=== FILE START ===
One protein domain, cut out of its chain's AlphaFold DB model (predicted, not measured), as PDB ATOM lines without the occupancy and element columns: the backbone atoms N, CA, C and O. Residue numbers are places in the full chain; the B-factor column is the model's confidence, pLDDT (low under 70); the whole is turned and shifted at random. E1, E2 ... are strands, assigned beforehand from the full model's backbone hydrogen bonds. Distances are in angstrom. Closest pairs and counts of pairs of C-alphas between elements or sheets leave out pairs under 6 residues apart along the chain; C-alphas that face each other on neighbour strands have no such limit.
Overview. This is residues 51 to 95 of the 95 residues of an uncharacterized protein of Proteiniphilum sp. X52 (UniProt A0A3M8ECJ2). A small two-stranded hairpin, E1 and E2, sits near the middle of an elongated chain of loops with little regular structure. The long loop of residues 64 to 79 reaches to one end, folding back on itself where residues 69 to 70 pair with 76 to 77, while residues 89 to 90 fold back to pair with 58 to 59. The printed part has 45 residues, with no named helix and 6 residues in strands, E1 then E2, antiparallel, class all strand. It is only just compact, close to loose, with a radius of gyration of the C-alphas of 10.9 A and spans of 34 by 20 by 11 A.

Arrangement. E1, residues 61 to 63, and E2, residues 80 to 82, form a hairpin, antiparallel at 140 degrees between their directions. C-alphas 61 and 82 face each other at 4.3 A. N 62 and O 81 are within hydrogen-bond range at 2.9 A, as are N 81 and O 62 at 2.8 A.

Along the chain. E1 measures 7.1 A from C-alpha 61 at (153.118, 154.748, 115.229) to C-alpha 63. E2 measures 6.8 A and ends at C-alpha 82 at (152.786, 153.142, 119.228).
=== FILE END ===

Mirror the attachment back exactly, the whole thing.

One protein domain, cut out of its chain's AlphaFold DB model (predicted, not measured), as PDB ATOM lines without the occupancy and element columns: the backbone atoms N, CA, C and O. Residue numbers are places in the full chain; the B-factor column is the model's confidence, pLDDT (low under 70); the whole is turned and shifted at random. E1, E2 ... are strands, assigned beforehand from the full model's backbone hydrogen bonds. Distances are in angstrom. Closest pairs and counts of pairs of C-alphas between elements or sheets leave out pairs under 6 residues apart along the chain; C-alphas that face each other on neighbour strands have no such limit.
Overview. This is residues 51 to 95 of the 95 residues of an uncharacterized protein of Proteiniphilum sp. X52 (UniProt A0A3M8ECJ2). A small two-stranded hairpin, E1 and E2, sits near the middle of an elongated chain of loops with little regular structure. The long loop of residues 64 to 79 reaches to one end, folding back on itself where residues 69 to 70 pair with 76 to 77, while residues 89 to 90 fold back to pair with 58 to 59. The printed part has 45 residues, with no named helix and 6 residues in strands, E1 then E2, antiparallel, class all strand. It is only just compact, close to loose, with a radius of gyration of the C-alphas of 10.9 A and spans of 34 by 20 by 11 A.

Arrangement. E1, residues 61 to 63, and E2, residues 80 to 82, form a hairpin, antiparallel at 140 degrees between their directions. C-alphas 61 and 82 face each other at 4.3 A. N 62 and O 81 are within hydrogen-bond range at 2.9 A, as are N 81 and O 62 at 2.8 A.

Along the chain. E1 measures 7.1 A from C-alpha 61 at (153.118, 154.748, 115.229) to C-alpha 63. E2 measures 6.8 A and ends at C-alpha 82 at (152.786, 153.142, 119.228).